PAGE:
It’s Imperative

By Carl LoBue

As the Sr. Marine Scientist for The Nature Conservancy on Long Island, Carl LoBue was struggling with how to effectively communicate alarming scientific findings concerning the health of Long Island’s waters to Long Island’s residents and public servants.  So in 2015 he partnered with Patchogue based Red Vault Productions and together they enlisted a dozen Long Islanders to tell their own stories on film.  The results are a visually stunning series of 4 minute personal narratives that provide motivation to protect and restore astounding places that are uniquely Long Island.

After Superstorm Sandy I heard many sad stories at community meetings.  One moment that stands out was watching the puzzled and disturbed expression on Albany officials’ faces as they listened to a Long Island home-owner explain that even before the storm her family could not run water or flush toilets when it rained or during high tides.  Doing so would cause sewage to regurgitate onto the front lawn.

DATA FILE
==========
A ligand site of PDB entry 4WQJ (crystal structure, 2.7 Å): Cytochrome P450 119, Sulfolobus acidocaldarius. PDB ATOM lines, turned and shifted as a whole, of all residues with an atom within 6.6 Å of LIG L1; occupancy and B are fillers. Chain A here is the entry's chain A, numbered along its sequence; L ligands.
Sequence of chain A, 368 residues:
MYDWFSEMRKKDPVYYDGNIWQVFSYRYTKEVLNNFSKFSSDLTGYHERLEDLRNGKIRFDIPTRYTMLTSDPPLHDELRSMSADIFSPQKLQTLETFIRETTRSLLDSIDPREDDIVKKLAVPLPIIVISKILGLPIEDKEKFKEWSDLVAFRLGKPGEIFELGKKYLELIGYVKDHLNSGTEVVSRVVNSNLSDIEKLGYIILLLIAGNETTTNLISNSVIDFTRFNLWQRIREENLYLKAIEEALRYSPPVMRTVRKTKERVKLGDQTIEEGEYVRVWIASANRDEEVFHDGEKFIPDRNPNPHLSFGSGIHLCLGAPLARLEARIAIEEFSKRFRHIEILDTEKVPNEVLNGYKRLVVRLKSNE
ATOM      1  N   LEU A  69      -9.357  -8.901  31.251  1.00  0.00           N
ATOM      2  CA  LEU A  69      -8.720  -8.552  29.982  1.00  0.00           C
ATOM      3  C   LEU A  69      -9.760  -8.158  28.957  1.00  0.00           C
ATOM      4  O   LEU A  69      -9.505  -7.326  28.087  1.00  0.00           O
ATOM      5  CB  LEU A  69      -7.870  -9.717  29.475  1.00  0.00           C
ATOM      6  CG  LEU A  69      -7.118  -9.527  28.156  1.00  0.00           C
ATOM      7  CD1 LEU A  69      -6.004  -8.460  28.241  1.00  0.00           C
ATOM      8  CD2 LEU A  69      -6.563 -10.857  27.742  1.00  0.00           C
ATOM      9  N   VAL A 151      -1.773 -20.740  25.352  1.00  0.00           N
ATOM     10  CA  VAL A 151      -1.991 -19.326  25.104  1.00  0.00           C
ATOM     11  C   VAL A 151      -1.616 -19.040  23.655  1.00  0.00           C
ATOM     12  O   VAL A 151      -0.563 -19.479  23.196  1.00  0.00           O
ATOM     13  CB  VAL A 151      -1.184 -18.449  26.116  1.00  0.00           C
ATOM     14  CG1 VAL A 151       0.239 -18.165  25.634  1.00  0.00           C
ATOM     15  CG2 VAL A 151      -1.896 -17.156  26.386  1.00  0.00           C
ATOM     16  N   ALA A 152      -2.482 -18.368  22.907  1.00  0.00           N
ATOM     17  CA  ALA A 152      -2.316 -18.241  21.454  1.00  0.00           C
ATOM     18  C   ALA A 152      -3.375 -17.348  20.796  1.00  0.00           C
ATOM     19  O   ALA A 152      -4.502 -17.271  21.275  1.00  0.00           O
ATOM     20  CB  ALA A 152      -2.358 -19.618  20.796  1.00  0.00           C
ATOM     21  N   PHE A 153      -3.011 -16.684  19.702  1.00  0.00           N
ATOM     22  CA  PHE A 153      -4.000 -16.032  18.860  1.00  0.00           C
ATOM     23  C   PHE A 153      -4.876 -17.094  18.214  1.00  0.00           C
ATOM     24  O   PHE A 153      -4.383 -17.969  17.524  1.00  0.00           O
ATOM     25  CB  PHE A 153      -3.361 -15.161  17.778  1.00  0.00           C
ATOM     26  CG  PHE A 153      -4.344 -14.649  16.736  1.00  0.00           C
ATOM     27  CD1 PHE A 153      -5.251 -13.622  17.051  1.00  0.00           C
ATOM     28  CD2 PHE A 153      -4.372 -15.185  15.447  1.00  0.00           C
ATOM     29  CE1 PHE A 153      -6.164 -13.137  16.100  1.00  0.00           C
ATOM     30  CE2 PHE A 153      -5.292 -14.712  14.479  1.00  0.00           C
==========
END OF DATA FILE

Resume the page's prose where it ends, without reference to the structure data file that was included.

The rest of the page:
Mastic Beach is most certainly not the only Long Island community with these problems.  Residents from other low-elevation communities have confided to me that the same thing happens in their neighborhoods, but they are afraid to admit it publicly.  They worry that if people knew that the periodic smell was not really ‘low tide’ it would depress real estate values.  They are frightened that if officials find out, the home-owners will be forced to pay for new septic systems, an expense which they simply cannot afford.  And so, as more than one mother told me, they nervously try to keep the children off the soggy side of the lawn to prevent them from getting sick.

We chose to film this segment in Mastic Beach, where chronic flooding is not a secret, and where people routinely choose their parking spots based on weather and tides.  The day we shot this film there was a pond-sized ‘puddle’ at the end of the street, which we were told had been there for weeks.  Crab shells and seaweed lay scattered on the marsh grass lawn of an abandoned home, remnants of a previous high tide.  Yet at the same time, we found residents who passionately love their homes and their community.  They were eager to be heard.  They were, and still are, fighting for solutions to protect the river, protect the bay, and protect their families.